Touch controls on the earphones work well, and it's possible to control playback, volume, calls, ambient sound mode, your voice assistant, and equaliser presets all from the earphones directly through easy gestures. Equaliser adjustment is an interesting touch, with three modes — podcast, movie, and music — with the sound specifically set up for each use case.
There is an app for the Skullcandy Indy Evo, but it doesn't do much and you could just as easily use the earphones without it. The app provides a quick tutorial for the gesture controls, and then lets you toggle ambient mode or see what equaliser mode is active, but does nothing else of any significance.
Like other Skullcandy headsets, the Indy Evo supports Tile tracking. Once set up with the Tile app, you can track the location of each earpiece individually through the app and also cause them to beep loudly to help you find them in case you've lost them somewhere nearby. The functionality is basic, but it might be useful for some.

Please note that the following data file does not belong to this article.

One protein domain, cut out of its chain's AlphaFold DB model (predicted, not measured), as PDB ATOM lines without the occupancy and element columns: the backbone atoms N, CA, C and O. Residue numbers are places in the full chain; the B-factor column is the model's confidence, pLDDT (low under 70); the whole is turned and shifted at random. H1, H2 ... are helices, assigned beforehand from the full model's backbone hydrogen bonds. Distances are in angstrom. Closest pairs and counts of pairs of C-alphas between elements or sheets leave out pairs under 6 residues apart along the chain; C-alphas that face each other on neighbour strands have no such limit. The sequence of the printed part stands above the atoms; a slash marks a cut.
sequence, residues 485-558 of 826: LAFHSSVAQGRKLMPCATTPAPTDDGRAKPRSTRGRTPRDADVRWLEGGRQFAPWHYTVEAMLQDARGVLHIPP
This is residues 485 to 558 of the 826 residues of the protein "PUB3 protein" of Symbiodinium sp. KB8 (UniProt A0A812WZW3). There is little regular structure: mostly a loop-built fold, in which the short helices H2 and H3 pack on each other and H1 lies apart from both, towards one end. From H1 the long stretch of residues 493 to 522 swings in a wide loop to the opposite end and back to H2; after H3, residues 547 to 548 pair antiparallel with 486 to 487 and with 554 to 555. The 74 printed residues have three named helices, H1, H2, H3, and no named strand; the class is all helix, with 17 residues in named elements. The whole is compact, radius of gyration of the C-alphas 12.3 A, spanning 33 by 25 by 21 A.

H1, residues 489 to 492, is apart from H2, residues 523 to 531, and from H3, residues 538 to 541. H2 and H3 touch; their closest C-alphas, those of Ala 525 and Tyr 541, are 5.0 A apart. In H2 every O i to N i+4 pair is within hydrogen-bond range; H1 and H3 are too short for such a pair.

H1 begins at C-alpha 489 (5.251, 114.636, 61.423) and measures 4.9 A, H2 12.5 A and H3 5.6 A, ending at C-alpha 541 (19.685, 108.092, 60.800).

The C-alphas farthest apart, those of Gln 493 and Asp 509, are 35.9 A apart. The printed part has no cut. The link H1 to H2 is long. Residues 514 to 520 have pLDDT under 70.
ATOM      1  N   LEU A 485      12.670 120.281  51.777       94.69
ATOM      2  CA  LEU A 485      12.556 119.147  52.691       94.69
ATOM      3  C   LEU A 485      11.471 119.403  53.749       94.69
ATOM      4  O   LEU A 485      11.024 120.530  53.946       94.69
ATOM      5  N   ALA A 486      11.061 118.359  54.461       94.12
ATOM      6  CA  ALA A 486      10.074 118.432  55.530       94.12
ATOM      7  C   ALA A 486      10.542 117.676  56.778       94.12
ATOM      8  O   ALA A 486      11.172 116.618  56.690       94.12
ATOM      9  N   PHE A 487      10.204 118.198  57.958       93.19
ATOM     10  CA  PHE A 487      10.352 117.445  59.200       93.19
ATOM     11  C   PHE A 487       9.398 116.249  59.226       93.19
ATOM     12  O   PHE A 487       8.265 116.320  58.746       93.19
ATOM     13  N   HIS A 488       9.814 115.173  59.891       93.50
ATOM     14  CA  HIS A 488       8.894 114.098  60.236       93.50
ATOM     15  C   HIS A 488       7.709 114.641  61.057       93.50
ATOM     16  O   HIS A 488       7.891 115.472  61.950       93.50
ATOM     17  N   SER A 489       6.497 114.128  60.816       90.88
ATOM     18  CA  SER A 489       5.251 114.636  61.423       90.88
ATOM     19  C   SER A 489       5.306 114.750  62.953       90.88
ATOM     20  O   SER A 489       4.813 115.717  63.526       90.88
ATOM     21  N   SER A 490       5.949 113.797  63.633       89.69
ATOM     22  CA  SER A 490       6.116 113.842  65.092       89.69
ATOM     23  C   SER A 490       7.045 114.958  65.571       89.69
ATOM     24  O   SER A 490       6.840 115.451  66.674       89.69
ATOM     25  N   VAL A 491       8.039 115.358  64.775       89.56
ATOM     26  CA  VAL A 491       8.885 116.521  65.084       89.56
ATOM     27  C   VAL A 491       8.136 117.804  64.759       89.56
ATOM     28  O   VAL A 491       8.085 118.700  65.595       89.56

The Skullcandy Indy Evo uses Bluetooth 5 for connectivity, with support for only the basic SBC codec; the lack of support for AAC at this price is a bit disappointing. I did experience some connectivity issues with the earphones when listening to music, with the sound occasionally skipping or muting for a fraction of a second even though the phone and earphones were all close to one another. This happened when paired with two separate Android smartphones, but not with a MacBook Air, and was fixed by turning the earphones off and on again.
The earphones are powered by 6mm drivers, with a frequency response range of 20-20,000Hz. The sales package includes two pairs of ‘stability ear gels' (the winged tips for a secure fit), three pairs of silicone ear tips, and a USB Type-C cable for charging.